My Top Ten Ways of Coping with Stress.

On an evaluation from a recent workshop, a woman wrote, "I wish you had talked more about how you cope with the emotions and stress". So here it is...my imperfect, rocky journey to occasional serenity in the face of caregiving.

1. I changed my expectations of life, friends, and problem solvers.
    In "The Road Less Traveled" Scott Peck writes, "Once we truly know that life is difficult--once we truly
    understand and accept it--then life is no longer difficult." So sometimes life is difficult and today that's
    OK with me.
    My friends and family are human and will let me down occasionally.  I don't expect them to be perfect so
    today it's OK with me.
   I no longer expect that problems will be solved with one phone call. I expect solutions to take 3 calls.
   Any less and I'm overjoyed. Anymore - well that's 3 strikes you're out and now I'm annoyed. And that's
   OK with me.
2. I even changed my expectations of myself. I thought I should be able to handle everything on my own.
   That just didn't work very well. I eventually began seeing a counselor. She helped me to see all kinds of
   strategies I had never considered. When I felt up against a wall with nowhere to go, it was Lynn who
   showed me I could turn left. After 4 years I even let my doctor know how much I was struggling. Together
   we talked about options, medical and non-medical so I was able to make some informed choices.
3.  I exercise. I run and I cross-country ski. I don't exercise alone. I chose these activities because I found
    social groups of supportive people who like to exercise and socialize. I hope everyone is as fortunate as
    I have been to  find a group of people that are expect me to get up, show up, get fit and go for coffee.
   The same applies to hobbies - look for a book club, an evening class, a bridge club - go even when you
   don't feel like it.
4. I focus. When I'm stressed and my mind is running in circles, I look for activities that require total
    concentration. I work on my family tree on the computer, sometimes I sketch - each of us is different but
   we all need to find a solitary activity that requires a one-track mind.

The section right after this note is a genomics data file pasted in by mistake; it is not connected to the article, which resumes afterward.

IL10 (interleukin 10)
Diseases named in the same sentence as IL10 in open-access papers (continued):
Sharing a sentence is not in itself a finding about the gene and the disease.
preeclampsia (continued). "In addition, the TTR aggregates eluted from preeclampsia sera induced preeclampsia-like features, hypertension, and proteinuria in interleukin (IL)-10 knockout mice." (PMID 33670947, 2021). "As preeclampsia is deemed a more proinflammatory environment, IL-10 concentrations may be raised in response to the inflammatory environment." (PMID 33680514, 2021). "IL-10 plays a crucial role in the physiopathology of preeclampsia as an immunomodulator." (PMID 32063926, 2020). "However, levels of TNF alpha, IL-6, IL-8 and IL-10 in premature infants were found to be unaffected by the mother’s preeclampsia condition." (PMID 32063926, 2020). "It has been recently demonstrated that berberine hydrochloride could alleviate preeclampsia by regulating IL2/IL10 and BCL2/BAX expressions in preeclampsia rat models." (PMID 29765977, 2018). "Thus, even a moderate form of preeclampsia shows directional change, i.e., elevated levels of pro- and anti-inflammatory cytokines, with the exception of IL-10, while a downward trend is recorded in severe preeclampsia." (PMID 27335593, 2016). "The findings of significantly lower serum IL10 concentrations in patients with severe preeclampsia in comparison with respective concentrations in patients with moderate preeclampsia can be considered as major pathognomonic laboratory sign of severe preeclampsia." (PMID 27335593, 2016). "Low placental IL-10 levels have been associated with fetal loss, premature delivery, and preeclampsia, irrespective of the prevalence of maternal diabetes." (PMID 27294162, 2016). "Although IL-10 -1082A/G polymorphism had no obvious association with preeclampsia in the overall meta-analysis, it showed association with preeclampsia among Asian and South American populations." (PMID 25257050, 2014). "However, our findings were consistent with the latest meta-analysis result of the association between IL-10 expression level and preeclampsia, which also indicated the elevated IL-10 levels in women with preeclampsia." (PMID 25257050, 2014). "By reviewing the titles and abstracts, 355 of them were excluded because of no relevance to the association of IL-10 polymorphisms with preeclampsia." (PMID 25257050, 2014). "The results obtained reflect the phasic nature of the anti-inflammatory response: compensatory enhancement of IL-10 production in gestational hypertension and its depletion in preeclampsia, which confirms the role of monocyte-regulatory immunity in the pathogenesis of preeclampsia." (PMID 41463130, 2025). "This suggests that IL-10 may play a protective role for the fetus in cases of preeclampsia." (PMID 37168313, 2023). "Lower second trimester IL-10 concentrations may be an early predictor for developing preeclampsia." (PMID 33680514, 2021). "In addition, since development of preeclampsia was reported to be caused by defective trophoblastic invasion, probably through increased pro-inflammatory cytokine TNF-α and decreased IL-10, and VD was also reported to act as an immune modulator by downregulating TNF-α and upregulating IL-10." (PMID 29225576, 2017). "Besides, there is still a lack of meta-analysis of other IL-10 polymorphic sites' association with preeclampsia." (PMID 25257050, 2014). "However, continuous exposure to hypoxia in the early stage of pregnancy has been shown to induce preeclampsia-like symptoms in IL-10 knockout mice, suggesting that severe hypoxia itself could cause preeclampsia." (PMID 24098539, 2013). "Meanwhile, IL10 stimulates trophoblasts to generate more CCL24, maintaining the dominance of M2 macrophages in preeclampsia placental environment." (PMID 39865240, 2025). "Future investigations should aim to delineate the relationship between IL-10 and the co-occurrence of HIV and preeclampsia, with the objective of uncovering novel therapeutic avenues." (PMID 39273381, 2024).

5. I problem solve by talking or writing.  Talking to friends, especially those who are also caregivers helps.
   Writing in my journal often works too. I'm not compulsive about this. I pick up my journal now and then
   and either write 3 pages of whatever comes into my mind or I start by asking how to solve a problem and
   write an imaginary conversation with a wise adviser.
6. On bad days I make myself get out of the house. I walk to somewhere I can get a coffee and do the
    puzzles in the paper.
7. When I'm aware that I need to slow down, I plan a "date day" with myself. I go somewhere I really enjoy
   - The Millennium Library, Fort Whyte Centre, a nail salon. I've gone to movies by myself and had a large
    bag of popcorn for dinner.
8. I find humour wherever I can. Laughter is a great release.
9. I take action - starting this program for caregivers gives me deep satisfaction. Being able to contribute to
    my community helps me feel that I have some control over the events that surround me.
10. I make an effort to avoid the "what ifs". I've wasted too much time worrying about things that never
     happened. If my life is calm at this exact moment, I enjoy it.

And of course there are days when I don't cope. I feel overwhelmed. I feel sorry for myself. I cry. I'm
short-tempered with others. I try to remember that these feelings will pass. I try to remember to be gentle
with myself. I just try.

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